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View Diary: On Constitutional Interpretation: Originalism v. A Living Constitution? (286 comments)

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  •  The 14th Amendment (none)
    does not prohibit gender discrimination.  A federal law, referring to a particular enumerated set of activities, does, because a nameable (southern white conservative gentleman) Senator inserted discrimination on grounds of sex in a list of other reasons that were not acceptable bases for discrimination.  He had a daughter, you see.

    I find the notion that Scalia would claim that the 14th amendment prohibits gender discrimination in hiring bizarre.  The asserted claim about the Supreme Court rulings is I beleive incorrect.  The Supreme Court upheld the Constitutionality of several Civil Rights Acts, which made gender discrimination in hiring illegal, based on the Interstate Commerce Clause. I'm old enough to have read the debates and reports in the newspapers, back when newspapers carried news rather than trash.

    So I would say that your analysis seems to have some difficulties that need patching, which is not to say that they cannot be patched.

    Of course, if you believe that the Constitution is subject to interpretation as time goes on, then as a political matter people will seek to appoint jurists who support their interpretation, whether the interpretation be unrestricted abortion rights or the unrestricted right of the unorganized militia (that's adult citizens) to own such arms or recreational pharmaceuticals or erotic photographs as they see fit.  

    I could have enumerated for a while at the end of the last paragraph, but I was trying to make sure that there was something that each reader would not want.

    •  You are incorrect (none)
      The 14th Amendment, as interpreted by the Supreme Court, prohibits gender discrimination.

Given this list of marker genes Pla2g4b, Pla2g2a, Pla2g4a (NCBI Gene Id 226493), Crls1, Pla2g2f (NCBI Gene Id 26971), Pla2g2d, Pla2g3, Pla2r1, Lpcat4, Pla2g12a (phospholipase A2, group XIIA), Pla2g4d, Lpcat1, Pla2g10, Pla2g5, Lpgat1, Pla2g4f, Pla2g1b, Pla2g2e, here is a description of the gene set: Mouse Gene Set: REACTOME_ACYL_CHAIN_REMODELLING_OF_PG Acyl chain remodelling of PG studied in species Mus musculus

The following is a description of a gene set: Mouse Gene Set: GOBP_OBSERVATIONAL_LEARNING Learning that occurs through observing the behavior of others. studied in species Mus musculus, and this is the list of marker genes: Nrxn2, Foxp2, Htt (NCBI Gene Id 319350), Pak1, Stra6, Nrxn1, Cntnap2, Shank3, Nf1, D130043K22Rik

A different scruitny was even created for the purpose, intermediate scrutiny.

      The SCOTUS is Extraordinary.

      by Armando on Sat Jul 23, 2005 at 12:39:01 PM PDT

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      •  Armando is correct (none)
        14th Amendment Section 1

        All persons born or naturalized in the United States and subject to the jurisdiction thereof, are citizens of the United States and of the State wherein they reside. No State shall make or enforce any law which shall abridge the privileges or immunities of citizens of the United States; nor shall any State deprive any person of life, liberty, or property, without due process of law; nor deny to any person within its jurisdiction the equal protection of the laws.

        The text is gender neutral. Hence Scalia's contorted view as reported in the main post. Would we need the 19th amendment today to determine that women cannot constitutionally be denied the right to vote- no. We only get discriminated against in the application of the 14th amendment in determining the constitutionality of laws which discriminate based upon gender. Do we need an ERA? Well not as the 14th amendment text is written, but as it has been applied...